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Black-owned businesses struggle to thrive in Kentuckiana

A Louisville business-owner may have found a way to make people interested in Black-owned businesses.

LOUISVILLE, Ky. — 50% of Black-owned businesses don’t make it to the five year mark. It’s a statistic Tiandra Robinson is working to change. 

“People have to know that these businesses exist,” she said. “And, if they don't have the money to do that, they're not going to survive."

Robinson is the founder of “502 Black Business Week” which started in 2018, and “502 Black Eats Week” which followed two years later. Both were designed as marketing efforts to put intentional attention on Black-owned businesses in Kentuckiana. She also founded her own marketing and public relations company, T. Marie Consulting. 

Robinson says one major hurdle Black entrepreneurs face is lack of funding. 

“Black-owned businesses are three times more likely to be rejected for funding versus white businesses. So, when you have all of these obstacles in the way, it is harder for us to start and maintain," she said. "That’s where I come in."

Credit: Eric King

Nationally, the numbers are improving. The number of Black small business owners was 28% higher in the third quarter of 2021 than it was pre-pandemic, according to US News and World Report.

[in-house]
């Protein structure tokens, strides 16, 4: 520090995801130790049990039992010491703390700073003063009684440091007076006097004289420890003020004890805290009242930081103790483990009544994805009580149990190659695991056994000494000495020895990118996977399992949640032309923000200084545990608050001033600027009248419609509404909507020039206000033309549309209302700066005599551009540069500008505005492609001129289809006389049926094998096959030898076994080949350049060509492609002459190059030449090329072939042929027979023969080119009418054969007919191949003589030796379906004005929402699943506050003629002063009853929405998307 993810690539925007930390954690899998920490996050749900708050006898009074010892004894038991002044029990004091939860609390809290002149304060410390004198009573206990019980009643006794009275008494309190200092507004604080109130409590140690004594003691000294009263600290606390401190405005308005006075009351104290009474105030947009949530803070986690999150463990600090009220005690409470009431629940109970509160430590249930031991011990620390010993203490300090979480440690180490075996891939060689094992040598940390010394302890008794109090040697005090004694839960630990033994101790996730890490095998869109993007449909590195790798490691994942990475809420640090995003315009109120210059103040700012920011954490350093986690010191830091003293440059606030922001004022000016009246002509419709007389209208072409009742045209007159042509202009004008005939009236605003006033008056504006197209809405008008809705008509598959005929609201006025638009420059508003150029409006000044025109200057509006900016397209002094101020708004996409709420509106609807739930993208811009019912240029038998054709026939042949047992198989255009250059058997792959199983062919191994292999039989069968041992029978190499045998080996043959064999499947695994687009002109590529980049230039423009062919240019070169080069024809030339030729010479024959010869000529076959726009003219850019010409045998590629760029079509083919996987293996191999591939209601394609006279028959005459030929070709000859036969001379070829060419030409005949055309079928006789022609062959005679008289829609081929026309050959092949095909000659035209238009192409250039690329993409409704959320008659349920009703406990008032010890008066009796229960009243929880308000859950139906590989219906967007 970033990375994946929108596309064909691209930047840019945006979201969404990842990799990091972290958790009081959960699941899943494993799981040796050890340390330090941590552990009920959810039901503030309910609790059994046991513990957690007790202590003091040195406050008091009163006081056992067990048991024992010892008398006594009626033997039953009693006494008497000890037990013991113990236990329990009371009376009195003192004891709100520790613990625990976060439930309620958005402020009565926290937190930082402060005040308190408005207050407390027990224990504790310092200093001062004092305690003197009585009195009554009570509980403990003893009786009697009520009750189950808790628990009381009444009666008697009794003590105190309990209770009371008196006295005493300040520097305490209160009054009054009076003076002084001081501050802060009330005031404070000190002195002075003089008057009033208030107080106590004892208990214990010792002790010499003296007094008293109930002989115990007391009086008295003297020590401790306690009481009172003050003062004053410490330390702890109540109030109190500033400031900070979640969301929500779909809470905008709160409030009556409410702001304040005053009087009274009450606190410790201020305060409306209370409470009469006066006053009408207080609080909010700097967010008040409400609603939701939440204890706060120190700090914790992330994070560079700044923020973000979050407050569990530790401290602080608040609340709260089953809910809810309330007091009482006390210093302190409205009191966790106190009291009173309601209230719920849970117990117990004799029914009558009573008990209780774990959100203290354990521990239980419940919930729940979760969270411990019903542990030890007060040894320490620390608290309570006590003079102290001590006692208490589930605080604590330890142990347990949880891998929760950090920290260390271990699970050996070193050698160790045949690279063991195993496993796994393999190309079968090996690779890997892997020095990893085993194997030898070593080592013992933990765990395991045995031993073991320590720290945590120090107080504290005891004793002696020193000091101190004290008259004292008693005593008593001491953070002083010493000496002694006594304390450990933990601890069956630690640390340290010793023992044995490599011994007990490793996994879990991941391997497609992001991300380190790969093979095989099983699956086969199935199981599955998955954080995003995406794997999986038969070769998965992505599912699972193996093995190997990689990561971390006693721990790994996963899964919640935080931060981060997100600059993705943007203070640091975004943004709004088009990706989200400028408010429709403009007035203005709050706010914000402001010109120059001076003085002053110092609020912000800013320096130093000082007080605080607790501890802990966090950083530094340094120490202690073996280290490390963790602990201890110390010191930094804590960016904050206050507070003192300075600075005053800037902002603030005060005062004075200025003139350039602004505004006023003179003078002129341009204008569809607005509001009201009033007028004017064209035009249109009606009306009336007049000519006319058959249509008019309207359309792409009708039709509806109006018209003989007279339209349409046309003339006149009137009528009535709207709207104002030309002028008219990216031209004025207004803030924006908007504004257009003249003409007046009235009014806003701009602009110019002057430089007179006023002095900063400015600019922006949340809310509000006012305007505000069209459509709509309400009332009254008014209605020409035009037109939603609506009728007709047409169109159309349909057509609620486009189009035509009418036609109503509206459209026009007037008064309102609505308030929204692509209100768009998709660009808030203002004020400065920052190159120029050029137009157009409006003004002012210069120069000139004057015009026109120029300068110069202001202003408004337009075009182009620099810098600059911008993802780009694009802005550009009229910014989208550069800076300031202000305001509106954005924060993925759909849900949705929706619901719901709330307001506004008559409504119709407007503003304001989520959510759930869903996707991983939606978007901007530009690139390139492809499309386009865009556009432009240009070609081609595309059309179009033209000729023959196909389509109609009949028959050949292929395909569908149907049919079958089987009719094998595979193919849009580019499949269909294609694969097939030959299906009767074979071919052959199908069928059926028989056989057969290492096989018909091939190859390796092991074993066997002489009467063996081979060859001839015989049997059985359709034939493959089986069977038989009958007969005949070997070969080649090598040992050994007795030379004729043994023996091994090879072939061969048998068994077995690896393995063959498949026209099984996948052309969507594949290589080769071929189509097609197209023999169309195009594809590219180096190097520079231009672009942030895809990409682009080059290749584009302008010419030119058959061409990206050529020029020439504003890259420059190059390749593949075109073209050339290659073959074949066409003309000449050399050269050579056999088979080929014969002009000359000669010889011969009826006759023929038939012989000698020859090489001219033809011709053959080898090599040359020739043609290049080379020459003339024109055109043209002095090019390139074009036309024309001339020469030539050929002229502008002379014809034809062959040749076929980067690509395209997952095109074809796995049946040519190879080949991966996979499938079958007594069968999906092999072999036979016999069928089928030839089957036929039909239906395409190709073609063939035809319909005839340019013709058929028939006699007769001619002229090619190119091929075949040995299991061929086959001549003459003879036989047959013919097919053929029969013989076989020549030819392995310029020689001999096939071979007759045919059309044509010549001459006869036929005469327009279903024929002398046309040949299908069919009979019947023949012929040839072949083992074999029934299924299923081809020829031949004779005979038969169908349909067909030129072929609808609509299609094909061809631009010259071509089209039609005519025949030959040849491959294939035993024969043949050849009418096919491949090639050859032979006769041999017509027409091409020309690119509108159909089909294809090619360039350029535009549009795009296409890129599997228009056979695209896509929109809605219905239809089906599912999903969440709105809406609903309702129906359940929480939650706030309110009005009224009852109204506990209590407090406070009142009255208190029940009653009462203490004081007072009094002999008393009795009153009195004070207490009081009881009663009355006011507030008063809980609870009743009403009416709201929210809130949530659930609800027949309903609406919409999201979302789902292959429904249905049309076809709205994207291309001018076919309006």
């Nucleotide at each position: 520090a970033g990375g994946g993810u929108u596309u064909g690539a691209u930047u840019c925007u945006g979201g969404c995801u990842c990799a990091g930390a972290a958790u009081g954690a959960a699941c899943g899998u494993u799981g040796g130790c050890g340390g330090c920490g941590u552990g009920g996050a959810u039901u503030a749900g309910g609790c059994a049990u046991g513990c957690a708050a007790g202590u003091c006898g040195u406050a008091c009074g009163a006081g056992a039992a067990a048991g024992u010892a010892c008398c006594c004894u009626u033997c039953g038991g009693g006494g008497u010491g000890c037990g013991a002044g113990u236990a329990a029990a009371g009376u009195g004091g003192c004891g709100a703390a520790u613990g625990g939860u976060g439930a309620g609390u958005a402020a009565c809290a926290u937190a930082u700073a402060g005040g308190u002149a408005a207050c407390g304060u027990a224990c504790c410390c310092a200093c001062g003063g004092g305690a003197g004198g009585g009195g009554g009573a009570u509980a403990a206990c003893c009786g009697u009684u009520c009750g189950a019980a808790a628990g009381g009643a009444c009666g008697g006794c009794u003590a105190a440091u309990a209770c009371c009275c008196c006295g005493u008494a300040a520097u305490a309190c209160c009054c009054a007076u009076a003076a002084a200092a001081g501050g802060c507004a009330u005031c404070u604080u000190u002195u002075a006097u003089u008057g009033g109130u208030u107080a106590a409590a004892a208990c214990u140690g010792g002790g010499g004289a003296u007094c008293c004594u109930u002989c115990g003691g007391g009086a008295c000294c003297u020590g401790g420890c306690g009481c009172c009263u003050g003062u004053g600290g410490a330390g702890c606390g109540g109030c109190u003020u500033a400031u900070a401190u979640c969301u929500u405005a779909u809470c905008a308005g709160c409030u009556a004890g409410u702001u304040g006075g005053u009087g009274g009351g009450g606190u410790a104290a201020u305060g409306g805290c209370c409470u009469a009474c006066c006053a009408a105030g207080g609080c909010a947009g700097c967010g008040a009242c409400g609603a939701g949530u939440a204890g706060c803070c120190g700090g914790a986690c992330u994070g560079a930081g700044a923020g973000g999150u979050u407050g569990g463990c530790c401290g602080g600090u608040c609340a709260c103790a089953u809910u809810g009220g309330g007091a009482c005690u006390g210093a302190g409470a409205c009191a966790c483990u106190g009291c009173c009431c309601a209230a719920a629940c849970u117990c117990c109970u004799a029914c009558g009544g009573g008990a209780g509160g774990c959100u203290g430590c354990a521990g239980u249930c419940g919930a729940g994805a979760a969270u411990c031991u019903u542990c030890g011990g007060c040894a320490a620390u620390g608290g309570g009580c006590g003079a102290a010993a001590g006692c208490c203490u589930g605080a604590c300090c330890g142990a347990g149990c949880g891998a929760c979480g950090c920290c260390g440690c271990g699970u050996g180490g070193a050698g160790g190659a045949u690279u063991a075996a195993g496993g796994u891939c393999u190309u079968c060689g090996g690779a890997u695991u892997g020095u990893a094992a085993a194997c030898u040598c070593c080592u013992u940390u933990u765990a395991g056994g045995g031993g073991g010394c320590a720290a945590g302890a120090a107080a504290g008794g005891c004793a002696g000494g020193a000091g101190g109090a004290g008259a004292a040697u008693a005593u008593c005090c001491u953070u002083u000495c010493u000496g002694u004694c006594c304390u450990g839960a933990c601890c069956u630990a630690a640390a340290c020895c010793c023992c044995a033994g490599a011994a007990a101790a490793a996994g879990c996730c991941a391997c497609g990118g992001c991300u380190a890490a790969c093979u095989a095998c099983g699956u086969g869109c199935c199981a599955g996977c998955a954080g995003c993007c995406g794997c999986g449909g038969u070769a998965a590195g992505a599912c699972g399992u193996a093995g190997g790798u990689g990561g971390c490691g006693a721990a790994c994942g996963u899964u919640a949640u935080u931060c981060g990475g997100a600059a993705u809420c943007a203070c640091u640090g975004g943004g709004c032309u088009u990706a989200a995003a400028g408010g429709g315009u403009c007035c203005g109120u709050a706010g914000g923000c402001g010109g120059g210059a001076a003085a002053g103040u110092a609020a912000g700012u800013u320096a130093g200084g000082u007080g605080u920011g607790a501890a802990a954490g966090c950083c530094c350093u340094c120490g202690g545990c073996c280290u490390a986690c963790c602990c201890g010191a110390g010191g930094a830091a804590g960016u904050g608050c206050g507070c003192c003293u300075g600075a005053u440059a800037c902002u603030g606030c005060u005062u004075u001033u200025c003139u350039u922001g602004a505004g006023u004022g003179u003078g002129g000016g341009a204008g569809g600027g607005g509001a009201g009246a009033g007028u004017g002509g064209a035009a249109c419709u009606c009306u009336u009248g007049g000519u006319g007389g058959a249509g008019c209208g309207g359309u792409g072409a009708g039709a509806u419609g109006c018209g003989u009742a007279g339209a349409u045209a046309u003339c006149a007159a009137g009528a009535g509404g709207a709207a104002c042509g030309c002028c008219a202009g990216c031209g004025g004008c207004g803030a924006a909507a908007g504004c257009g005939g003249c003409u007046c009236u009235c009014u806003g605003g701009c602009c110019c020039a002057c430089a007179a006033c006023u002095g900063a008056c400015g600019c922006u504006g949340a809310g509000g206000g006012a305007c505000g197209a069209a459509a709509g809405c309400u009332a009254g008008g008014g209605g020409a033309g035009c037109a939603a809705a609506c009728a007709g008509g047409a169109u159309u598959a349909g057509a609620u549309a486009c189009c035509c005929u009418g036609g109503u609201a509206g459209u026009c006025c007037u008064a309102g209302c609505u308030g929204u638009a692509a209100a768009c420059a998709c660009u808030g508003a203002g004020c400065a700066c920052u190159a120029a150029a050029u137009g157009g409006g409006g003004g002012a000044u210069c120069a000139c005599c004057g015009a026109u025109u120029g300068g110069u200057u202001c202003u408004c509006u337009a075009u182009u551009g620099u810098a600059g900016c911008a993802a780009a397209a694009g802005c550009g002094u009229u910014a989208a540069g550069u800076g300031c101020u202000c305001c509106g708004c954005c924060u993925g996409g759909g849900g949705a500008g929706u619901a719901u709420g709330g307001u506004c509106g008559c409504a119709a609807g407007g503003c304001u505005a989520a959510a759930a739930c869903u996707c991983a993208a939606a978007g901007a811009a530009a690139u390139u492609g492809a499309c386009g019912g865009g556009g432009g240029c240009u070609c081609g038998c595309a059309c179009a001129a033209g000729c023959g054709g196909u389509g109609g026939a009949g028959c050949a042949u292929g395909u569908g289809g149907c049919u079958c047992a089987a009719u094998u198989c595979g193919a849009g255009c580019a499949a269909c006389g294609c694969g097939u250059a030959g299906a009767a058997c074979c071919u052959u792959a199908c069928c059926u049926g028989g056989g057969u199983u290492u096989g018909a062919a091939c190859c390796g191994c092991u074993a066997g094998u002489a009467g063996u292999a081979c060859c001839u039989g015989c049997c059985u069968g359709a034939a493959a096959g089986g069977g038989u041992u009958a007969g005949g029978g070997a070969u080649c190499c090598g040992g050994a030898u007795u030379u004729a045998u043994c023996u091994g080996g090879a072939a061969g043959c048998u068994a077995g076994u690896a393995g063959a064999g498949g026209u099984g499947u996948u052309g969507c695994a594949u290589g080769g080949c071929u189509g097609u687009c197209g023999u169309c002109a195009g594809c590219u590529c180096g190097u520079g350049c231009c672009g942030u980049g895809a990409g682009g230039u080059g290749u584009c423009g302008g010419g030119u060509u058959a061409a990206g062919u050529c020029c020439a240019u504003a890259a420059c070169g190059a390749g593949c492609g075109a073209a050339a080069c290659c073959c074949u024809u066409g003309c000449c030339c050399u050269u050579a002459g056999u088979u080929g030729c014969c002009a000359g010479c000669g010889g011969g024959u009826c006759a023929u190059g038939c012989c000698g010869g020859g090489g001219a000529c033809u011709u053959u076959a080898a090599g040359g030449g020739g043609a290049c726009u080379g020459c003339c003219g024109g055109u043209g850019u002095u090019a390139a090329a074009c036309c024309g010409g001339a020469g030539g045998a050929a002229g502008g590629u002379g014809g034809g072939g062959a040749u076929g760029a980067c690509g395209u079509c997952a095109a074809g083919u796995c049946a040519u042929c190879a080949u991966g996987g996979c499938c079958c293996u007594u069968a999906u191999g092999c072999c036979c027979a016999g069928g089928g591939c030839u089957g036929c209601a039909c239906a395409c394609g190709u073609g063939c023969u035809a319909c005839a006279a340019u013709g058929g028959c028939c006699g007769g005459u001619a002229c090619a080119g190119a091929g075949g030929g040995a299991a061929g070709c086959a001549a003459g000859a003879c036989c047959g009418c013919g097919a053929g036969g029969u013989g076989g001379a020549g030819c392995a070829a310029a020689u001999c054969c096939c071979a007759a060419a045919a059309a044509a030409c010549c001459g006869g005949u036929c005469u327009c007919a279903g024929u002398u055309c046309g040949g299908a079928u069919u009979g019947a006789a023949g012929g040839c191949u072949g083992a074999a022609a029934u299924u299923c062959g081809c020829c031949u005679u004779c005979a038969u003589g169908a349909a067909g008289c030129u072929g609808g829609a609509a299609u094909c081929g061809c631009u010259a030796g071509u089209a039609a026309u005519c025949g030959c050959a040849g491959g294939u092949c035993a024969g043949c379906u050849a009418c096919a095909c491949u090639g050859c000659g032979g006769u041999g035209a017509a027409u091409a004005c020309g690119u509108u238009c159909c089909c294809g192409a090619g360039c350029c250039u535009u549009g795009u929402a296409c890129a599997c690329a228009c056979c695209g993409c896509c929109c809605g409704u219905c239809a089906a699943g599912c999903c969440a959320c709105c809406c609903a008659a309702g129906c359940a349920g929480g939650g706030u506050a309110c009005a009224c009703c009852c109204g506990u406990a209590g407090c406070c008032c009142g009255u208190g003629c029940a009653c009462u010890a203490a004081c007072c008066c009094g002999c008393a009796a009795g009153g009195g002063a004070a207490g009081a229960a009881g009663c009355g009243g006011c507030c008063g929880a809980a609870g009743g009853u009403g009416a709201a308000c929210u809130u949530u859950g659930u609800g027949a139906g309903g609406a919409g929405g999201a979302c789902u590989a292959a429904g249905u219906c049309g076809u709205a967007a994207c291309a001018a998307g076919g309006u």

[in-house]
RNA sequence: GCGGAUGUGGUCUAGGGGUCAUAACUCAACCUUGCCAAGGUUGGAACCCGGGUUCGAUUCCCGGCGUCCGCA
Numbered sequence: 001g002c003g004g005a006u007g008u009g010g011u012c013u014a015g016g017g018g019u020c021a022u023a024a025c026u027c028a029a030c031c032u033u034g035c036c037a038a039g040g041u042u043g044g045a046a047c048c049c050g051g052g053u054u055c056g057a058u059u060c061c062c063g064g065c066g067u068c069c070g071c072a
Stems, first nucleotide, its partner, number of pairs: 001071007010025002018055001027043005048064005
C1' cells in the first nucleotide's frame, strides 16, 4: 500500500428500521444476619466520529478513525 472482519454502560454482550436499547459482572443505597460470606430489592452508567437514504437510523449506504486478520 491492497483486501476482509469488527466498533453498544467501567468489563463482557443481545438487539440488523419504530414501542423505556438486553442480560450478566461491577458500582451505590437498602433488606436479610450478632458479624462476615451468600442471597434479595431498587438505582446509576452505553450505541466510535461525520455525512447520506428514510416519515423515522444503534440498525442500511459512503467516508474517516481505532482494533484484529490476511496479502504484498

African American business owners were among the hardest hit groups at the beginning of the pandemic, with the number of self-employed people dropping 31% from the first quarter of 2020 to the second, according to the U.S. Census.

But now, this group is making a comeback. Much of that is because African American business ownership was already growing prior to the pandemic, and in the wake of it, many people quit their jobs and decided to go into business for themselves. That led to an increase in the number of applications for new businesses. 

Robinson points out, starting a business and sustaining it are two different things. She sees marketing strategies as her way to help level the playing field.  

“I am most proud that I have been positioned and called to do these things for Black-owned businesses,” she said. “I never imagined it would get to the point that it is. I just want to continue to be a resource to them,” she said. 

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